The Merovingian kingdoms were arguably the most important polities to emerge after the collapse of the Western Roman Empire, blending Gallo-Roman art and culture with Germanic Frankish customs. In a new landmark exhibition at the Musée de Cluny in Paris, France — Merovingian Times: Three Centuries of Art and Culture — the grandeur, power, and artistic brilliance of the Merovingian rulers and their subjects is unmasked and reassessed. In this exclusive English language interview James Blake Wiener of Ancient History Encyclopedia (AHE) speaks to Isabelle Bardiès-Fronty, Chief Conservator at the Musée de Cluny, about the exhibition as well as the legacy of the Merovingians in France.
JW: Mme. Isabelle Bardiès-Fronty, thank you for speaking with me on behalf of Ancient History Encyclopedia. It is a pleasure to ask you questions about this grand show in Paris as your museum is among my absolute favorites in the world.
The Merovingian epoch was marked by dynamism and change, but how are the Merovingians remembered chiefly in France? Do the French have many misconceptions of their rule or courtly culture?
IBF: Many misconceptions about kings of the Merovingian period still exist in France mainly due to the conception of the period by historians of nineteenth century. One of popular belief is the idea of a total destruction of Roman methods of governance and power…We show some manuscripts of laws from the beginning of the Middle Ages in the exhibition, which are directly connected to the Theodosian Code (This survived and endured well into the Merovingian era; we even have an example from Lyon displayed in the exhibition.)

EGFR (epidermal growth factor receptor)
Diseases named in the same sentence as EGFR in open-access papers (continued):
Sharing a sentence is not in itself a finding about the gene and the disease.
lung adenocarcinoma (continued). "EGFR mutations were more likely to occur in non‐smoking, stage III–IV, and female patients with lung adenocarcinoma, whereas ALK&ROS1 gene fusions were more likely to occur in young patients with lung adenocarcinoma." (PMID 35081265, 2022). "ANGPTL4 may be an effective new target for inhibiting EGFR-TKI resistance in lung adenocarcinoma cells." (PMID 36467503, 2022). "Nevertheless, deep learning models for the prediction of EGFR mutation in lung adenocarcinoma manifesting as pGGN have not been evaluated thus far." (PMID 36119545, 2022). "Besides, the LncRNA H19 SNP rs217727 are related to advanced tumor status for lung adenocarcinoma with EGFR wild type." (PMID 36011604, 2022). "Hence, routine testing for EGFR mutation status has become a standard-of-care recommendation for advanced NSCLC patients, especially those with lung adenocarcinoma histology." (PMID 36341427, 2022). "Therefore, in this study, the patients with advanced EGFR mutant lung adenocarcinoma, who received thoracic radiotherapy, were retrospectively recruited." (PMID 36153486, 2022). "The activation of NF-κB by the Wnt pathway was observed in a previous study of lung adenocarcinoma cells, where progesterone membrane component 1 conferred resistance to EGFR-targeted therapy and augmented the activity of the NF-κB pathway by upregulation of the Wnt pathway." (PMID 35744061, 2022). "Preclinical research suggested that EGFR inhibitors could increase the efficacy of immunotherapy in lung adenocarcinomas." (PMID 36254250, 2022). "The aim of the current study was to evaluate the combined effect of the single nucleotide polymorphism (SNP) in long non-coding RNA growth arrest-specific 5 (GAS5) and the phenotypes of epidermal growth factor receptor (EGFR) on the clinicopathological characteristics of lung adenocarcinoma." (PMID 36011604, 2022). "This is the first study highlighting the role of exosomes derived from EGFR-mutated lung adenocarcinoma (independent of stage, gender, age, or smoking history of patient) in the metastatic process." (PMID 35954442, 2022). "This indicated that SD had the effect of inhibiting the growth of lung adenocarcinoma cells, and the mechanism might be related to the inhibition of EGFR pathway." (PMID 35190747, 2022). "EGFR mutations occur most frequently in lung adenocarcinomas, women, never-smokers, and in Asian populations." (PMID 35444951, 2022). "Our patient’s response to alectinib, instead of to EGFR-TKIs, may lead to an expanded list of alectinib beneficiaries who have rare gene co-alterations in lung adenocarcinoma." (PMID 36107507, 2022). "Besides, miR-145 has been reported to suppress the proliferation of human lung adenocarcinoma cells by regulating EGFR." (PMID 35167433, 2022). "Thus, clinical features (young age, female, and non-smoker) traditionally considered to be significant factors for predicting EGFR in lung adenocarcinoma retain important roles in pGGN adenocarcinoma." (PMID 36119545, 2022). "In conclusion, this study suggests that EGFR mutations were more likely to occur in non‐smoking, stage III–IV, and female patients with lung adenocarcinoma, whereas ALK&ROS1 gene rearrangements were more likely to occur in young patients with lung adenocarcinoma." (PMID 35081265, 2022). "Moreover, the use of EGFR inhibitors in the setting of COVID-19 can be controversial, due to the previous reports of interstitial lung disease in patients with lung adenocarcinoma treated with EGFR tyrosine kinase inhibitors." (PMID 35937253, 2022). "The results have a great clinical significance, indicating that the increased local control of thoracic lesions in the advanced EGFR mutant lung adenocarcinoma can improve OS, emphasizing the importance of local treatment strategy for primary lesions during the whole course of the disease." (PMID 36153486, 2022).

JW: Why did the Musée de Cluny undertake an exhibition about the Merovingians? Was this something the museum had wanted to accomplish? If so, why?
IBF: Musée de Cluny is the national museum of Middle Ages in France, and its collection is one of the finest of the world for the art of this period. For this reason, it is the place to be when one wishes to encounter art from the beginning of the Middle Ages and specifically, Merovingian art in Paris. Because of the closing of the Cabinet des Médailles in Bibliothèque nationale de France for renovation, our exhibition has many prestigious loans this winter. We were quite lucky in this sense as the timing was perfect!